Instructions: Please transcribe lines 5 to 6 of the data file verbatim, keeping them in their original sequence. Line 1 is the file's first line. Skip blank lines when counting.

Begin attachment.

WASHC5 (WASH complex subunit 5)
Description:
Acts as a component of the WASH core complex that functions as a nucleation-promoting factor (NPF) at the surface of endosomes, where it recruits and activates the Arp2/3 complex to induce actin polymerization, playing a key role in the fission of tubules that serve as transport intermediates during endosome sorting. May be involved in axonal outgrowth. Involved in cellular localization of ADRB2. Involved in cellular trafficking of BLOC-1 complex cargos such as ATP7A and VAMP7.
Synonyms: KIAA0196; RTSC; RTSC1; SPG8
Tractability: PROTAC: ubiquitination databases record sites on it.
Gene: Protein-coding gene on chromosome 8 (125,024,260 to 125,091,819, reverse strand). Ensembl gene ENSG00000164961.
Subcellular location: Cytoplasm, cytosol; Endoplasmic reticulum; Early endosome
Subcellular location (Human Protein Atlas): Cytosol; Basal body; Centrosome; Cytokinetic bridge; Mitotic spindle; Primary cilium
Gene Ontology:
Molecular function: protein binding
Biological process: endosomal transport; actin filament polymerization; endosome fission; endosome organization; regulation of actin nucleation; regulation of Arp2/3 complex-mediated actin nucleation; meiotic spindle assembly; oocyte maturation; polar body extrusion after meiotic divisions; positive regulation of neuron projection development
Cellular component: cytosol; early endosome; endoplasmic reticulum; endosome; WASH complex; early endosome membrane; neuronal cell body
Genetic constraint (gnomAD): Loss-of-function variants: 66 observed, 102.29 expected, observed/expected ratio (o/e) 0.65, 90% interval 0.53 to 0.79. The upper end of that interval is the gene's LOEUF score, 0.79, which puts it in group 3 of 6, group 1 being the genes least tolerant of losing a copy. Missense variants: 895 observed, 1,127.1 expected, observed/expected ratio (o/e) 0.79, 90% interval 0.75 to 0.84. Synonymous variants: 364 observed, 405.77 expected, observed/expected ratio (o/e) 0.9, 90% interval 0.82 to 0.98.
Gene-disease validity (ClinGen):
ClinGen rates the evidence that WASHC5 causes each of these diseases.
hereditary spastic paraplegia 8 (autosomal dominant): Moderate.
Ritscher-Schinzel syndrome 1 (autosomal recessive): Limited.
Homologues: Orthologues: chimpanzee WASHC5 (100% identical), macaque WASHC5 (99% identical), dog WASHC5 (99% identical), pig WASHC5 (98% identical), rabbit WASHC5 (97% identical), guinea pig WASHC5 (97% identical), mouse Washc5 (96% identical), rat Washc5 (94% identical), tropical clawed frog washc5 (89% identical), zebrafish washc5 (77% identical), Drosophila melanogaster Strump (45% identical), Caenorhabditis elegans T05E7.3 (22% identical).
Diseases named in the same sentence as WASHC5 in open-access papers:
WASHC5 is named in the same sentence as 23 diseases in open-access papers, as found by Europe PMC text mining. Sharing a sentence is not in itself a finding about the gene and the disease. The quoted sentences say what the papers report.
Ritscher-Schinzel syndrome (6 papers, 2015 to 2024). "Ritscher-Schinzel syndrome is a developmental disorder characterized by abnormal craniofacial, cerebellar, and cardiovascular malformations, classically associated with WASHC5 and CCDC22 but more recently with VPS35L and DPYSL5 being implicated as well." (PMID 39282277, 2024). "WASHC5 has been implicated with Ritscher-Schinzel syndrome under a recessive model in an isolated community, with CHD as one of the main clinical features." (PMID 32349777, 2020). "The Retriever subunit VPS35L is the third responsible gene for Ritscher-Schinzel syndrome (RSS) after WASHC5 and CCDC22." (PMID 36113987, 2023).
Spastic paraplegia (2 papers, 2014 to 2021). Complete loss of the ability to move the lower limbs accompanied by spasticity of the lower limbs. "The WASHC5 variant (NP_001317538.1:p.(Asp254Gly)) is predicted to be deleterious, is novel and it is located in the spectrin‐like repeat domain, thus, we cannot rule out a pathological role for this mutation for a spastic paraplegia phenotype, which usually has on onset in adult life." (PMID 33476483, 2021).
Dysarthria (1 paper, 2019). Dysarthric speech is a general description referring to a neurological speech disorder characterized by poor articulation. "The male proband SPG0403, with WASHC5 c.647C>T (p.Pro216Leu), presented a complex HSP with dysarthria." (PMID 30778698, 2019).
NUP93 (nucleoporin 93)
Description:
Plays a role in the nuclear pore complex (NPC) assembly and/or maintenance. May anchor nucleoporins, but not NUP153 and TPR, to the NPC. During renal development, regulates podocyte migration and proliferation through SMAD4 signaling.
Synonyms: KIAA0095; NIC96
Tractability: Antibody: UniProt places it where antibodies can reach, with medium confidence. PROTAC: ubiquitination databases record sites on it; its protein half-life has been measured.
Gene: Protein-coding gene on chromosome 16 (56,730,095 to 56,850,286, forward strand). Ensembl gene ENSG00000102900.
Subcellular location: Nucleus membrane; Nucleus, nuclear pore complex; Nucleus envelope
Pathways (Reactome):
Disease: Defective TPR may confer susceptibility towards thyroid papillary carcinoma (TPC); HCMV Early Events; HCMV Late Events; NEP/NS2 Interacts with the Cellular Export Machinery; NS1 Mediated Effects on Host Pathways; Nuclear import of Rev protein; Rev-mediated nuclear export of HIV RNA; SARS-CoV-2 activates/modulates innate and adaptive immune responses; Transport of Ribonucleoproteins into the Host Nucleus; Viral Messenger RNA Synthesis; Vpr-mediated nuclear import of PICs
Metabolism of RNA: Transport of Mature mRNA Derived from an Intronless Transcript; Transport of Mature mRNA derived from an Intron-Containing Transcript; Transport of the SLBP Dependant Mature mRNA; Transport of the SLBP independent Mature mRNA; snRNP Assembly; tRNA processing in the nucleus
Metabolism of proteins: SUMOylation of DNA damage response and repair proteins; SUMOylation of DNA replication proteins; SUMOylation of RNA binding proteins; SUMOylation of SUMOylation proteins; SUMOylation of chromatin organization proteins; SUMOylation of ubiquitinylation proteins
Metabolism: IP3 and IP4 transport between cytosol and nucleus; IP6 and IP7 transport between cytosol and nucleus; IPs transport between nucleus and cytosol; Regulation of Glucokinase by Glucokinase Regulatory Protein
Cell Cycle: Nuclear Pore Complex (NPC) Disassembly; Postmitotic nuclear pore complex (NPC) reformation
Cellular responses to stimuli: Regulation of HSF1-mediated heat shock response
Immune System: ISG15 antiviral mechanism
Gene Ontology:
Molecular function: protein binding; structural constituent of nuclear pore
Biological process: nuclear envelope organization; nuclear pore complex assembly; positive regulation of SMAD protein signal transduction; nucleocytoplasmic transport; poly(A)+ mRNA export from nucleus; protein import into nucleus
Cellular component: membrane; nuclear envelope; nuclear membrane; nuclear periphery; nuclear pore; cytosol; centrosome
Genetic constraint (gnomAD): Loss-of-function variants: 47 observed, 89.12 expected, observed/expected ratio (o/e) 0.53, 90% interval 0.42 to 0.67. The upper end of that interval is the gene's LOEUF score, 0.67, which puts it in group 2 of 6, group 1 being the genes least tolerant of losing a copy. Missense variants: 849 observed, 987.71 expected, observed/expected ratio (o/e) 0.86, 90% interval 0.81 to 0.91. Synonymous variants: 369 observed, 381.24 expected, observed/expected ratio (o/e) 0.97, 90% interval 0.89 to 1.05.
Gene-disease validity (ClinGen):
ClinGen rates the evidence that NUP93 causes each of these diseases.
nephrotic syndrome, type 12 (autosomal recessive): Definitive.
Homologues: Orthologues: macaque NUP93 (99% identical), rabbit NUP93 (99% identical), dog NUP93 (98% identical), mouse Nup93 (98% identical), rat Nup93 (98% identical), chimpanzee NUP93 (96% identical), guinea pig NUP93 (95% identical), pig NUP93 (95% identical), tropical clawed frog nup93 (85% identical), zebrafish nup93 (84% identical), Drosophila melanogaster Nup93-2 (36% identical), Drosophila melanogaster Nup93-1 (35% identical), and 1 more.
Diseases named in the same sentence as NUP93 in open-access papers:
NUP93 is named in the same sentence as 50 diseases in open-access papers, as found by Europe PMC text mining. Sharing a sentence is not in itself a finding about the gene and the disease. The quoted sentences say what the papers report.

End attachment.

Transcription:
Tractability: PROTAC: ubiquitination databases record sites on it.
Gene: Protein-coding gene on chromosome 8 (125,024,260 to 125,091,819, reverse strand). Ensembl gene ENSG00000164961.